letters from marv, part 2

R – Here is the second set of excerpts from of a set of articles I published just over 20 years ago for the Vermont Choral Directors association. In part 1 I gave some background on Marv and his impact on me as a 230682_1051560643644_3853_nsignificant mentor in my career. To this day, Marv has strong feelings and opinions on all elements of the choral art. But his perspectives come from years of working with Robert Shaw and Norman Luboff among others, as well as conducting his own professional choirs along the way. Here are some more snippets of his thoughts and writings through the years.

Letters From Marv – part 2

* (as a result of rehearsing together) I’m hopeful all of us are much more, as human beings, than what we were back in January.

* problems of intonation comes from just singing notes—not content. When you sing content, you understand “what” you are singing about—you understand “why” you are singing what you are singing.

* If the singers cannot take personal pride in his/her individual preparation of the music, then how in hell do we expect them to bring otherwise to the collective preparation for performance?

* Content——line——–emotional aesthetic, collective consciousness, terrace dynamics, breathing, vocal phonology… harmonic rhythm… pulse, rhythm, articulation within the line…… resonators…. phrase endings and phrase beginnings….. emotional pauses….. SO much to talk to those singers about…

* Why are we singing? Once answered then the collolary questions are, Are we singing? Are we singing?

* In a few days, you will be asked, through my conducting, to create, anew, variations of those elements of music that can bring about a revealing musical expression…and a rewarding musical experience—for you as performer and listener, and our listening audience. I submit to you that the art of re-creation is the most exciting temporal art this writer knows. Each of us has been involved in that penultimate moment of performance which is truly unique. And although we’ve sung our music over and over again, at that very moment of performance, it has a uniqueness all its own. Do we ever ask why? Do we just expect the usual obligatory score reading? I THINK NOT!

* I not only want to work with singers who have great personalities, but singers who also have great intellect, because I approach singers from a psycho-philosophical point of view. When I say to a group, ‘The notes are already in this room; all we need to do is join them”, I need singers who have some cognitive ability to grasp some of that idea.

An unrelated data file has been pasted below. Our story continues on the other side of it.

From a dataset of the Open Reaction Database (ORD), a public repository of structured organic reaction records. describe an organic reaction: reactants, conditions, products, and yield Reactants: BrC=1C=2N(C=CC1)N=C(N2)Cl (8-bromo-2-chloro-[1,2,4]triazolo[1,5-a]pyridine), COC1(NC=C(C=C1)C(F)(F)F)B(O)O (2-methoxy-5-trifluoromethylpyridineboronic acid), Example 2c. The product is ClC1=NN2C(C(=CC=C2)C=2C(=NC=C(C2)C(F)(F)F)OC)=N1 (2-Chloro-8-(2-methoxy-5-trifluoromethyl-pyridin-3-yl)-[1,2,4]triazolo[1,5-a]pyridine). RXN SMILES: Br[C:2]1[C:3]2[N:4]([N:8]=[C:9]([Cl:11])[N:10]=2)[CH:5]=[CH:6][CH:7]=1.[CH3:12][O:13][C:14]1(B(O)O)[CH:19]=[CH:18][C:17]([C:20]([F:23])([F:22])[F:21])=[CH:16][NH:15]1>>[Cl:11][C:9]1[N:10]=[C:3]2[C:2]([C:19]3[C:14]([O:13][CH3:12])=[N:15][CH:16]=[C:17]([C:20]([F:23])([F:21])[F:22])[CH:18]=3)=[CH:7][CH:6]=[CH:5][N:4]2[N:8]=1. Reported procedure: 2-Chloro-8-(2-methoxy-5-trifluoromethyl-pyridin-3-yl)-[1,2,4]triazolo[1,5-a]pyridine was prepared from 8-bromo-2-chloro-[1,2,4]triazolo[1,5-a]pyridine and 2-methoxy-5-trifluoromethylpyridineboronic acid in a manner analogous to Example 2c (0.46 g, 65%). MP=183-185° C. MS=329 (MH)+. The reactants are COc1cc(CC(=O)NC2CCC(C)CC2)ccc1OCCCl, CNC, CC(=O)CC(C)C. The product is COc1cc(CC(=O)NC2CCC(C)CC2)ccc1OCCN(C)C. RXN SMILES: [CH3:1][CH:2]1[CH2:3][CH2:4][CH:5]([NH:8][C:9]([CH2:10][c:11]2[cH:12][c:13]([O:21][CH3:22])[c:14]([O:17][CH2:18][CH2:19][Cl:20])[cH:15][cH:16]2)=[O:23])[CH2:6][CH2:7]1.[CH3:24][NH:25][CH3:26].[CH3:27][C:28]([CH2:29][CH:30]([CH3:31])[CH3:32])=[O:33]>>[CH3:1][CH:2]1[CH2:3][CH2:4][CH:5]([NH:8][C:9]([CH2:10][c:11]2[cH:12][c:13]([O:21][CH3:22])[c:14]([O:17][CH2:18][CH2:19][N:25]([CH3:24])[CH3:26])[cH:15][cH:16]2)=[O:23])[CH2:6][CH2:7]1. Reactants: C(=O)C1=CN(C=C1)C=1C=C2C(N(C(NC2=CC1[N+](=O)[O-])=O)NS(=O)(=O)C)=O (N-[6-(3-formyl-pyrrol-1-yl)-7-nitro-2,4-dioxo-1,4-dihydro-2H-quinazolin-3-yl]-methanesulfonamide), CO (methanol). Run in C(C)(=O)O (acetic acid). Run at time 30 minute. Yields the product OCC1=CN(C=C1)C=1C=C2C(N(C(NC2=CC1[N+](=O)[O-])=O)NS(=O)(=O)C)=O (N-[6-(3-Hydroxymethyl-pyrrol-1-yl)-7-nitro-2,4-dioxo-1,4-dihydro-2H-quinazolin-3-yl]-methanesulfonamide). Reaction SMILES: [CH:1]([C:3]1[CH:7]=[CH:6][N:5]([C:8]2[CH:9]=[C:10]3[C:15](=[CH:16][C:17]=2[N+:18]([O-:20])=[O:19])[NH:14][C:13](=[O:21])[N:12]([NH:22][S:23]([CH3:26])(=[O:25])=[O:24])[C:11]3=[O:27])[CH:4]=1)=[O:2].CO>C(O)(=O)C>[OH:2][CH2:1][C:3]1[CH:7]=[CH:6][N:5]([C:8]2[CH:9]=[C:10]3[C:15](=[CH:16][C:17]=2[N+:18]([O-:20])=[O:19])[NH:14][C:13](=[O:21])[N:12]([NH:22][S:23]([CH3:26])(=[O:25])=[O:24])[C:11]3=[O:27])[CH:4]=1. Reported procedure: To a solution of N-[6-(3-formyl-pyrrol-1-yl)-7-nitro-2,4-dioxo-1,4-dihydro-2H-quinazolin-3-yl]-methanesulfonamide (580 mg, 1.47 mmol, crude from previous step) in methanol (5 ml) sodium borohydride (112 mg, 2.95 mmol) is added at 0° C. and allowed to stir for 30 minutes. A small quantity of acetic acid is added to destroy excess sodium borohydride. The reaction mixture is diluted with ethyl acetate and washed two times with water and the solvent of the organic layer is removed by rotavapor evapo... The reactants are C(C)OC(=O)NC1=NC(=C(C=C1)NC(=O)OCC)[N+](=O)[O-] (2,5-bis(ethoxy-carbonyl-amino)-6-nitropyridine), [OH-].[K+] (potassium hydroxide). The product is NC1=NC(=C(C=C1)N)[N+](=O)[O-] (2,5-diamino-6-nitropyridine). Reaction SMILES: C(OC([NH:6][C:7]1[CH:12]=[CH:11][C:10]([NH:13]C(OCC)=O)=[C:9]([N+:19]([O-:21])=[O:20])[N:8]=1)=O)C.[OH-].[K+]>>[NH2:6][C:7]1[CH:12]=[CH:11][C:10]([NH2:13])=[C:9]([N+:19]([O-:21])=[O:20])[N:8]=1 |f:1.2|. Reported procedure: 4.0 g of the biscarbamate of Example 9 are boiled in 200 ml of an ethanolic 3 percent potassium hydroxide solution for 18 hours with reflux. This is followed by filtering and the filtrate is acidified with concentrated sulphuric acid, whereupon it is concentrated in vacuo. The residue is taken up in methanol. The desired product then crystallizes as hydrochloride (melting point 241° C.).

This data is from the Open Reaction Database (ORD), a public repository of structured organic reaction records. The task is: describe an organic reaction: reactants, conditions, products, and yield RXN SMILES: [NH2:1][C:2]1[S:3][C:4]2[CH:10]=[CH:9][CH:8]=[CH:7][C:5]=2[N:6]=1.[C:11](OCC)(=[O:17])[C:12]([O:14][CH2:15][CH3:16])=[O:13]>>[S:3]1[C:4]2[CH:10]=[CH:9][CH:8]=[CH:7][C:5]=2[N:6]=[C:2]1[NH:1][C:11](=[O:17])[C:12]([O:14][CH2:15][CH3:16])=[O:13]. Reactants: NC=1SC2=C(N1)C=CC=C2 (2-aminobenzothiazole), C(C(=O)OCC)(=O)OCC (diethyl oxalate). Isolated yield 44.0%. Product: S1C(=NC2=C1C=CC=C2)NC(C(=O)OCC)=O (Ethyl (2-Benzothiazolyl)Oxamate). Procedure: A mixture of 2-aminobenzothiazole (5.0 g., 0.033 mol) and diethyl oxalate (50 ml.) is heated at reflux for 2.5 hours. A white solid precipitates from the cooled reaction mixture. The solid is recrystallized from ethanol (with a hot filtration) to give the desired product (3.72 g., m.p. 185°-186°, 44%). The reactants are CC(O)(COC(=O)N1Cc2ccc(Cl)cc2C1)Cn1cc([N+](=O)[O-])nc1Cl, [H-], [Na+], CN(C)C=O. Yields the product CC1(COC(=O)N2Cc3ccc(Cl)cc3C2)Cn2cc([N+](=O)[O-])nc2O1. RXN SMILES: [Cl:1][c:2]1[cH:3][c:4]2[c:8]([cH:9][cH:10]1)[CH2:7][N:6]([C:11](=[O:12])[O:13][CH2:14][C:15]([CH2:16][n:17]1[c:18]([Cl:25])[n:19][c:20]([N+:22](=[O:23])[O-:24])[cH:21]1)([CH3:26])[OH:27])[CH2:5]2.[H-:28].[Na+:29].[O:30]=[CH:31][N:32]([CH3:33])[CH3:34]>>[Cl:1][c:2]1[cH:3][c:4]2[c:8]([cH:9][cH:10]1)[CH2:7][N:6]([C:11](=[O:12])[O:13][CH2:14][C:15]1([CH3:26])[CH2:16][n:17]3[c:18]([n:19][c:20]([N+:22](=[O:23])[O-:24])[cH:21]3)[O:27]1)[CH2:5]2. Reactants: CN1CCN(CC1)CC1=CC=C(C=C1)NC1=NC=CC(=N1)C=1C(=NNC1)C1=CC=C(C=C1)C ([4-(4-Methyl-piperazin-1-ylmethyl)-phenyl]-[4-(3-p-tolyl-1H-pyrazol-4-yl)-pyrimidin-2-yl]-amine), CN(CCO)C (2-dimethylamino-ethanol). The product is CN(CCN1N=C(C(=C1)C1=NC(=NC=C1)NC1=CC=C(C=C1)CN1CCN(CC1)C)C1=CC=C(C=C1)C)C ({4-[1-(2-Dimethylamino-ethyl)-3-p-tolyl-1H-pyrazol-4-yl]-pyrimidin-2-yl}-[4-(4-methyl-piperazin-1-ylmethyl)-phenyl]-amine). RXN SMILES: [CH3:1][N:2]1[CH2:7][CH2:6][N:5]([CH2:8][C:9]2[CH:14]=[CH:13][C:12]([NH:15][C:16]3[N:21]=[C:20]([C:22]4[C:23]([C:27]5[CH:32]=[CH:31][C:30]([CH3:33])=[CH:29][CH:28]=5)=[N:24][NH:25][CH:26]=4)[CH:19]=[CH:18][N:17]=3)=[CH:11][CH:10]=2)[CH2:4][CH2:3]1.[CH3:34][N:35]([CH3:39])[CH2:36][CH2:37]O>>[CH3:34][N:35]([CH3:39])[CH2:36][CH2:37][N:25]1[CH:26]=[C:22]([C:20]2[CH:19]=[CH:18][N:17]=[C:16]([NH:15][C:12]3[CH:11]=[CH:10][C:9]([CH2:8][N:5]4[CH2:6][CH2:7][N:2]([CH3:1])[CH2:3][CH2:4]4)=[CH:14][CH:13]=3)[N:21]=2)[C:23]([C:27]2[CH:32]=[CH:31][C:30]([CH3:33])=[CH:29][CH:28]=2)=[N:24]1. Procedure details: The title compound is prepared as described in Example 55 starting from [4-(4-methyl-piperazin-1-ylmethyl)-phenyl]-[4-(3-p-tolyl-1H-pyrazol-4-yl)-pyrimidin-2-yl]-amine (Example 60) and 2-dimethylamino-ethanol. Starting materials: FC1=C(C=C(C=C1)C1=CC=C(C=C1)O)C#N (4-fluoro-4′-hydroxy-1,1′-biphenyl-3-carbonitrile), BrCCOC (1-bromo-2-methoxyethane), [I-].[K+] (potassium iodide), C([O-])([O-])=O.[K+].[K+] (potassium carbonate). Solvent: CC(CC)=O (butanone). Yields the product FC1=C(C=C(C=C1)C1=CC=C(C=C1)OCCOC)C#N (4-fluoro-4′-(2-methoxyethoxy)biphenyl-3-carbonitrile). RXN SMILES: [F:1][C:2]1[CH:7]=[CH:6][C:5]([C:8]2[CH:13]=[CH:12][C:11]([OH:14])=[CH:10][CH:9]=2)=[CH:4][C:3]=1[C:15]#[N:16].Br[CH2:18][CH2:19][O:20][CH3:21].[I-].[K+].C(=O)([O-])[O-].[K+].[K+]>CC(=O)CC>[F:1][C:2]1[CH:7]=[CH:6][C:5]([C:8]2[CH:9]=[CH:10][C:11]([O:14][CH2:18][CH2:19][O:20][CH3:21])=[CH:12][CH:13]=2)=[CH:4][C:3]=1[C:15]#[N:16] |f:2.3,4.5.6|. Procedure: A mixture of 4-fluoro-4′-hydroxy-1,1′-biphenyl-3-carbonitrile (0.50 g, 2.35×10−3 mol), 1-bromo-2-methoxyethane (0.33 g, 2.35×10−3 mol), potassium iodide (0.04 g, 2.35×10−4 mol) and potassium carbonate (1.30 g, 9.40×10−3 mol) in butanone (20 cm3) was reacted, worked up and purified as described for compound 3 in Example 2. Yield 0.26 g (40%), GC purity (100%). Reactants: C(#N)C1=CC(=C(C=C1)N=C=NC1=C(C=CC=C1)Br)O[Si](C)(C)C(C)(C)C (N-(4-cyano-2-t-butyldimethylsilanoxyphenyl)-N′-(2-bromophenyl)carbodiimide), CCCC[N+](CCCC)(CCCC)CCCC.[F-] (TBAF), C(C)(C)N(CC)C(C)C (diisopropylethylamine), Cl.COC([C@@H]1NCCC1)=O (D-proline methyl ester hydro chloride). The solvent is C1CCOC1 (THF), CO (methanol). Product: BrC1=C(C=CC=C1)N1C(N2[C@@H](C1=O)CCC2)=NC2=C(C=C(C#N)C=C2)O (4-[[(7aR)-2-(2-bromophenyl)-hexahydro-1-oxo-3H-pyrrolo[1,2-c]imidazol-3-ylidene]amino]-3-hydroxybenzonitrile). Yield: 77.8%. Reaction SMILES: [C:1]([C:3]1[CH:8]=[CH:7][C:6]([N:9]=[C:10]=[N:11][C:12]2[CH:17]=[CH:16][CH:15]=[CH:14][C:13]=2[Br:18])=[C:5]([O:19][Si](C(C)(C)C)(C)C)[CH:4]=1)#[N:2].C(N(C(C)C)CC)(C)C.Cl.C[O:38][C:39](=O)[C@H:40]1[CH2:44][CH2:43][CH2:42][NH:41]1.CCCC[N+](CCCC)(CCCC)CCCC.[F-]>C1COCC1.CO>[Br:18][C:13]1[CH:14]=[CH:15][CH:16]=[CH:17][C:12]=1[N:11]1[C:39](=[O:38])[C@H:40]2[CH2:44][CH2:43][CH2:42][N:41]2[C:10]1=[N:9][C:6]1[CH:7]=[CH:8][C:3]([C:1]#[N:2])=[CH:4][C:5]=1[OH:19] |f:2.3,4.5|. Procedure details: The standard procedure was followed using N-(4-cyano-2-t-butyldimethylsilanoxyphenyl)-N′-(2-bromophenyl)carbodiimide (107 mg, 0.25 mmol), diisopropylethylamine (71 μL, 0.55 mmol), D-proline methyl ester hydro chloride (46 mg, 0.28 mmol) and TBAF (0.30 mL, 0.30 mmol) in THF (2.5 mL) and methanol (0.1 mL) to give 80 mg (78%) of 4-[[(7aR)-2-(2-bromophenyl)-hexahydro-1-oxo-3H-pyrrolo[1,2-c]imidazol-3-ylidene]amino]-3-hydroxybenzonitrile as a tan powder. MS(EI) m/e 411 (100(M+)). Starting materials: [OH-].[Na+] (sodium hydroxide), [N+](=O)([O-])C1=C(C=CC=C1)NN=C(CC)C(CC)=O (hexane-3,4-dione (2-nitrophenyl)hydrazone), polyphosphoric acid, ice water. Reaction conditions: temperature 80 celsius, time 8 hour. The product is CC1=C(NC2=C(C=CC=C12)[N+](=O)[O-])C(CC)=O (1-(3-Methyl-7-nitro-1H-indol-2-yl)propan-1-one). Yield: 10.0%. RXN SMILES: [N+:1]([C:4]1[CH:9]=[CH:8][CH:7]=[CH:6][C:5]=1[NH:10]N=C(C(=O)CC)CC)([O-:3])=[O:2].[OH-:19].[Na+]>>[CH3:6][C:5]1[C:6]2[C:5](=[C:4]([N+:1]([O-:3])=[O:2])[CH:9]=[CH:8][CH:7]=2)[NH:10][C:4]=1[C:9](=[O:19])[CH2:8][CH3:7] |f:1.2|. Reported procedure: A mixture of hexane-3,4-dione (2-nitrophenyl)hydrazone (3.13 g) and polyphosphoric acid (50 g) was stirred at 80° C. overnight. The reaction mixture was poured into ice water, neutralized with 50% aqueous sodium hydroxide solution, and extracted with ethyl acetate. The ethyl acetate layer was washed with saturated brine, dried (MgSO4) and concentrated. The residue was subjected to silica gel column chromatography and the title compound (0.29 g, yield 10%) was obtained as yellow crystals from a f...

* If a singers does not believe in the fundamental integrity of a song, then that singer is “in the way” of the communicative process. We get out of the way by understanding our role as COMMUNICATORS! We have to be the mind of the music. We have to be the composer.

* I submit to you that all of music is an attempt at communication between human hearts and minds-bringing performer and audience together. It is essentially a time that does not differentiate us, but a time which integrates us; it is a time which does not divide us but rather a time which identifies us. In essence, it is MANKIND-coming together to reaffirm its humanity as a collective—socially, intellectually, artistically, and religiously.

* When we sing fortes it must be for a reason. We don’t do it because there is an “ff” on the page. We must do it because of why the composer put it there, in context with the words we are singing at that time.; in context to what has been sung previous to that moment, and to what will be sung after that moment. Do you understand what I mean? (smile)

* These young singers have to walk off the stage feeling that they have given the audience a musically revealing and rewarding choral experience.

* I believe only one thing ever counts: the acquisition of perfection. Nothing less than that is worth our trouble. Sure—it’s good to get together to sing for fun. But offering 90% or 95% of ourselves is NO accomplishment and NO happy memory.

* Music is great not because some self-appointed personalities decree it be so, but rather because it calls out to that some thing deep and persistent at the human thing; music is great because it carries that some thing so native and true to the human spirit—and not even the sophisticated intellect can deny nor destroy its miracle.

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